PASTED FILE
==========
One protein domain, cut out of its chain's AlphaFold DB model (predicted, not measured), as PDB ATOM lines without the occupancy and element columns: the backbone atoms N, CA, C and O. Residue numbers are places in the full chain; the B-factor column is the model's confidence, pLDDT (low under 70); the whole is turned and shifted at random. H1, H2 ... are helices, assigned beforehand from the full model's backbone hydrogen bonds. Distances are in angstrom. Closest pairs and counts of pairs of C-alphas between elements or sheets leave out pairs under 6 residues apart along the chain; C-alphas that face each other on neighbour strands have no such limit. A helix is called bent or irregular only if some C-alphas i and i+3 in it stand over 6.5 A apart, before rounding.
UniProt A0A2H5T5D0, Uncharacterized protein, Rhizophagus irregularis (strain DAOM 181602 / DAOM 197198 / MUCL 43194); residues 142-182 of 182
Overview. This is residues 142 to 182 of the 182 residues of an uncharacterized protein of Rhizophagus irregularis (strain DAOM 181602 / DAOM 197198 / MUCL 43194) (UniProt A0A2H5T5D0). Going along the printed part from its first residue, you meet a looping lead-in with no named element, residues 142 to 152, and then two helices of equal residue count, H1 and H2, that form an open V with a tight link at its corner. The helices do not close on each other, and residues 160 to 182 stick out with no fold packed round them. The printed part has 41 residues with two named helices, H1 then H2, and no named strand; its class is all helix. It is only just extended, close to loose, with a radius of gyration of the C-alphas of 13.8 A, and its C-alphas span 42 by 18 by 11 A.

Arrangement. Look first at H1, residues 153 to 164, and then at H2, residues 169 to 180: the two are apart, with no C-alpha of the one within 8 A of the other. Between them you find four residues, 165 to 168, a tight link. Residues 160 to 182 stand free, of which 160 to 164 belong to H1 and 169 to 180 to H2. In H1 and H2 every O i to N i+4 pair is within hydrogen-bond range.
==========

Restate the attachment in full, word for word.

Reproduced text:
One protein domain, cut out of its chain's AlphaFold DB model (predicted, not measured), as PDB ATOM lines without the occupancy and element columns: the backbone atoms N, CA, C and O. Residue numbers are places in the full chain; the B-factor column is the model's confidence, pLDDT (low under 70); the whole is turned and shifted at random. H1, H2 ... are helices, assigned beforehand from the full model's backbone hydrogen bonds. Distances are in angstrom. Closest pairs and counts of pairs of C-alphas between elements or sheets leave out pairs under 6 residues apart along the chain; C-alphas that face each other on neighbour strands have no such limit. A helix is called bent or irregular only if some C-alphas i and i+3 in it stand over 6.5 A apart, before rounding.
UniProt A0A2H5T5D0, Uncharacterized protein, Rhizophagus irregularis (strain DAOM 181602 / DAOM 197198 / MUCL 43194); residues 142-182 of 182
Overview. This is residues 142 to 182 of the 182 residues of an uncharacterized protein of Rhizophagus irregularis (strain DAOM 181602 / DAOM 197198 / MUCL 43194) (UniProt A0A2H5T5D0). Going along the printed part from its first residue, you meet a looping lead-in with no named element, residues 142 to 152, and then two helices of equal residue count, H1 and H2, that form an open V with a tight link at its corner. The helices do not close on each other, and residues 160 to 182 stick out with no fold packed round them. The printed part has 41 residues with two named helices, H1 then H2, and no named strand; its class is all helix. It is only just extended, close to loose, with a radius of gyration of the C-alphas of 13.8 A, and its C-alphas span 42 by 18 by 11 A.

Arrangement. Look first at H1, residues 153 to 164, and then at H2, residues 169 to 180: the two are apart, with no C-alpha of the one within 8 A of the other. Between them you find four residues, 165 to 168, a tight link. Residues 160 to 182 stand free, of which 160 to 164 belong to H1 and 169 to 180 to H2. In H1 and H2 every O i to N i+4 pair is within hydrogen-bond range.